It’s always so wonderful to sit around a table with good people, good food and good wine. Thank you Andy for sharing all your fantastic creations. And Adam and Craig for not thinking I’m some weird stalker. So very nice to (finally) meet you two!

Maceration Nation

A few weeks ago several wine peeps in LA gathered in the back room of Terroni, as usually happens with any cool tasting in LA. We arrived with notebooks and eager palates, thirsty for that of the unfiltered variety. We were there to taste skin contact aka extended maceration aka orange wines.

Lou was acting as MC with Max from Terroni as host, Stetson from Blue Danube as organizer and Jay Latham and Ben Andersen as bottle contributors. The wine was at the ready; decanters, funnels, ice buckets and thermometers on hand.

We tasted 16 wines in 4 flights, arranged according to length of skin maceration. Basically, all the wines are fermented without temperature control or commercial yeasts, some with oak (usually older oak) and some in steel, cement or amphora or a combination and little to no sulfur additions.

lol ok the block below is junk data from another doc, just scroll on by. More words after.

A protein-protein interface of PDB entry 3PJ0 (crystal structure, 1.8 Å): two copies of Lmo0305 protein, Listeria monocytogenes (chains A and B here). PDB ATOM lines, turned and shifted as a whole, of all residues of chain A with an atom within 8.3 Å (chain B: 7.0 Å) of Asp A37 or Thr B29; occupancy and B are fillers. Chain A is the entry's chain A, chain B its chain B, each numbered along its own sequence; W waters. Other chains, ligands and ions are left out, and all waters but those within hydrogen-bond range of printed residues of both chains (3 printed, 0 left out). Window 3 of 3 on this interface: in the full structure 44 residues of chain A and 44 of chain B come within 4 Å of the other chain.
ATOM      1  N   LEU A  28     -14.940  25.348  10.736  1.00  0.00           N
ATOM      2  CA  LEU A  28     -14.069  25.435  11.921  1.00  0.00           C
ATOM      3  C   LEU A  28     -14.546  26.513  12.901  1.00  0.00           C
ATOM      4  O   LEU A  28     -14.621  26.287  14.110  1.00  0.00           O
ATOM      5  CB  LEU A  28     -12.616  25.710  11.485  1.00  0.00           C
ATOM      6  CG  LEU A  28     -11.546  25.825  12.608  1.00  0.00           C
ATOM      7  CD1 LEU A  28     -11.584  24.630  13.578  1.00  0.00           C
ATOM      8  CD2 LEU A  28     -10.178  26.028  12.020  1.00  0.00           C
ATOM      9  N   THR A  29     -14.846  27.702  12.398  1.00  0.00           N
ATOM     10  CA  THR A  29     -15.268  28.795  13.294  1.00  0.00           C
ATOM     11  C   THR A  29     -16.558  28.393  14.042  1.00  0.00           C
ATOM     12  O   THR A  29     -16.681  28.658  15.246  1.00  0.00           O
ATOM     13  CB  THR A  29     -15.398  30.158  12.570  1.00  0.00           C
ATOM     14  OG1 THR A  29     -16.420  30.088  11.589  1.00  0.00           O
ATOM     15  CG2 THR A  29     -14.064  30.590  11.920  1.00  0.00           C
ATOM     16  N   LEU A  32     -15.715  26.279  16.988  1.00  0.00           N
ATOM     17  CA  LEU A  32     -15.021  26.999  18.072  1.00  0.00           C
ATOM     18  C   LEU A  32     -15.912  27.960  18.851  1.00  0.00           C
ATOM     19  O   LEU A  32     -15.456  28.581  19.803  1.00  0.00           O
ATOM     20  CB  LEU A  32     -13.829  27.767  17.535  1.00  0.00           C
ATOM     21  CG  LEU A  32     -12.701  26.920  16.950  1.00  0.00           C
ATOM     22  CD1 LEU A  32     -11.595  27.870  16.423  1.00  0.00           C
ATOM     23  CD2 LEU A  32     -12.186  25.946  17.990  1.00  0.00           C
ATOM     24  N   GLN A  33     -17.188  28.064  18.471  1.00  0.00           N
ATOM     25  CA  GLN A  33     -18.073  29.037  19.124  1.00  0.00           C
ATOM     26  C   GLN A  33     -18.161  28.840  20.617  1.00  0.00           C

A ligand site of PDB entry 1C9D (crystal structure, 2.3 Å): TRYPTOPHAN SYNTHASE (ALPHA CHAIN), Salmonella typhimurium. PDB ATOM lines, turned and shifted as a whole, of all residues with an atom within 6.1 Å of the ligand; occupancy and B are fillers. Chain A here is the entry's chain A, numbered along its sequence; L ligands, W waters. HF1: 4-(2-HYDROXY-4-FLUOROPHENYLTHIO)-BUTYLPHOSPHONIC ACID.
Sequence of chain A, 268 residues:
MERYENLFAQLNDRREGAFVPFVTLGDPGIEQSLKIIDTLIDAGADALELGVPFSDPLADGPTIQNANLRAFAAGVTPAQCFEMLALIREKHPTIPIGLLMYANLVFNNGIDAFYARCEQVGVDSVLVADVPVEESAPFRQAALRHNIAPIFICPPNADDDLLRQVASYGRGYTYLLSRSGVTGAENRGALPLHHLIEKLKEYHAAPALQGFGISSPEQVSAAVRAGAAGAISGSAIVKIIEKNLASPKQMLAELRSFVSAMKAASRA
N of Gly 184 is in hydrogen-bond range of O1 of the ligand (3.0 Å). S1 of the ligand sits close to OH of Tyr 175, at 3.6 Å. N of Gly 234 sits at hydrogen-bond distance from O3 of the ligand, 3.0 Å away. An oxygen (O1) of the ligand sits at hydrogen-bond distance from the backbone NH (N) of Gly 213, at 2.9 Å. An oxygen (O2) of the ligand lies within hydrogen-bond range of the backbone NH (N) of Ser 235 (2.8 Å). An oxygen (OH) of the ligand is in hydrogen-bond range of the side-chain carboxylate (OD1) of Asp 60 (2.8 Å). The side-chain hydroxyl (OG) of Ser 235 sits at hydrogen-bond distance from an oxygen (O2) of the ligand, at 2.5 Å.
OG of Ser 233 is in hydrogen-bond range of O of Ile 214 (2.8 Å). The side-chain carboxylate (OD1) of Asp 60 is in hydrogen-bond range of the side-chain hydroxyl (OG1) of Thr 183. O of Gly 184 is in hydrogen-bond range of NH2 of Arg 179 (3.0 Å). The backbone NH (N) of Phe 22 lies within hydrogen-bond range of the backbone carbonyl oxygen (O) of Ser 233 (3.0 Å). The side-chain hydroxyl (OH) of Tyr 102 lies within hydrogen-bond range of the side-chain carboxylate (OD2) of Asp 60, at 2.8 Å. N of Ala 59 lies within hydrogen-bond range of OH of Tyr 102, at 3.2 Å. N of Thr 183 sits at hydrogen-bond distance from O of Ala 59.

I’ll list all of my notes as I wrote them that day…

Flight 1: Baby orange wines. A few days of contact with skins or less (many of us noted that they pretty much looked like chardonnay.)

2004 Movia “Veliko (pinot grigio and rebula/ribolla gialla, Slovenia)- lees-y, yeasty orange ice. *One wine rep, a newly minted Master Sommelier, dubbed this wine “undrinkable” because of the yeasty/bacterial finish. Lou loved the wine and I enjoyed it as well. This started a good discussion on how we judge wines in this style, if some people are prone to love them and hate them no matter what, etc. The discussion continues…

2009 Monstero Suore Cistercensi “Coenobium” (trebbiano, malvasia and verdicchio, Lazio, Italy)- dirty flowers, high minerality, touch of smoke, good acidity, fresh.

2008 Brkic “Greda” (indigenous grape zilavka, Bosnia Herzegovina)- oak more perceptible, smoke spice, savory tang.

2008 Zidarich Malvasia (malvasia, Friuli, Italy)- corked or off-bottle. not presented.

2008 Batic Pinela (pinela, Slovenia)-  spicy, has the most weight of the flight, pine resin.

Flight 2: 2-3 week macerations. When the tannins finally come out to play.